Dan Greene is a PhD candidate in American Studies at the University of Maryland and a University Flagship Fellow. His ethnographic research focuses on the origins and effects of the hope that internet access and internet industries and will lift up people, cities, and countries. He is drawing on years of fieldwork among Washington, DC’s tech start-ups, public libraries, and charter schools, in order to build a political economy of the so-called digital divide and show how wealth and poverty are produced and understood in cities trying to kickstart their tech sectors. Other current projects look at the economic geography of digital labor and the ethical arguments of drone warfare memes. Dan is a dedicated teacher interested in digital learning spaces who currently acts as the graduate mentor for his department’s pedagogy training workshop and trains local high school teachers in social media literacy. He teaches courses on cultural studies, the information society, globalization, and media activism. He tweets @greene_dm.
Digital Labor and Geographies of Crisis
Capital, as value in motion, often leaves local labor behind in the search for higher profits. But capital must be fixed into place for production to occur, creating a whole sociotechnical infrastructure whose form changes with the mode of production: Ford’s factories and Facebook’s platforms, Ma Bell’s wires and Equinix’s server farms. Over time this spatial fixity becomes a barrier to higher profit rates and so leads to overaccumulation and devaluation. Capitalism is constantly seeking a ‘spatial fix’ to these local problems before they can bloom into full-blown crises: A move to new geographies is sought, where new sociotechnical infrastructure can be built to elicit consumption, outsource production, or accumulate cheap labor (Harvey, 2007). This roundtable debates how these geographies of crisis are formed within digital spaces, and how digital labor is segmented, distributed, pushed and pulled across digital spaces in the lead-up to and fallout from crises. Social media may provide new spaces and times of accumulation, but free labor is often pushed elsewhere (e.g., from MySpace to Facebook) while the platforms remain, in a manner analogous to white flight (boyd, 2011). Communications infrastructure allows for financiers to trade billions of dollars across the globe in seconds, but crashes can spread just as quickly (Golumbia, 2013). Questions we’re interested in include: What does a bubble feel like from the inside and how does that experience resonate across networks? How does the primitive accumulation of digital labor compare to the industrial experience? How do digital technologies open up new modes of resistance to the speed-ups and outsourcing which capitalists use crisis to justify?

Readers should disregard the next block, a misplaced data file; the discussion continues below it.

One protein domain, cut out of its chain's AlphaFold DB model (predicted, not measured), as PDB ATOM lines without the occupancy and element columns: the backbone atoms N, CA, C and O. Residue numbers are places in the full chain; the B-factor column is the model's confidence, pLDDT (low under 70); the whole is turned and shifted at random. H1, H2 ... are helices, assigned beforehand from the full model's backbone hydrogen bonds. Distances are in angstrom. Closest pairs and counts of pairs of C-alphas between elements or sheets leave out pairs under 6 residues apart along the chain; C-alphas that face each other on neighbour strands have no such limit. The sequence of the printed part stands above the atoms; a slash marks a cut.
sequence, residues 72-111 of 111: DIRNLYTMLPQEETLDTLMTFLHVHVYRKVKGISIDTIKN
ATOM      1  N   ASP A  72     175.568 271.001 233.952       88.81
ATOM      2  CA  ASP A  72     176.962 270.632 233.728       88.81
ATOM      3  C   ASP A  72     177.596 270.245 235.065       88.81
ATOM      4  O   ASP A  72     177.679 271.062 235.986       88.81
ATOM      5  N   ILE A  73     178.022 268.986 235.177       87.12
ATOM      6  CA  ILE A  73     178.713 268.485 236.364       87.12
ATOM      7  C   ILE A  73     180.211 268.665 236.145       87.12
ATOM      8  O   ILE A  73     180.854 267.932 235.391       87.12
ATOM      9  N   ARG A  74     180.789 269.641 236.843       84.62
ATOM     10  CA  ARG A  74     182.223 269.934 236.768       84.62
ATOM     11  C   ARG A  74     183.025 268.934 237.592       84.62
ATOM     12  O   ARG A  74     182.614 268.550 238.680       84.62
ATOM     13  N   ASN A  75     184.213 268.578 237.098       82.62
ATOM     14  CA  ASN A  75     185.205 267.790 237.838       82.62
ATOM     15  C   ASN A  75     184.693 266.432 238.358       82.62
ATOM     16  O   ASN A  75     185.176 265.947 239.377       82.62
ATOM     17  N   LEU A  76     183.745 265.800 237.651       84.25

Daniel Greene will respond to the five other speakers, offering links between their fields, and then moderate the ensuing debate while taking questions from the audience.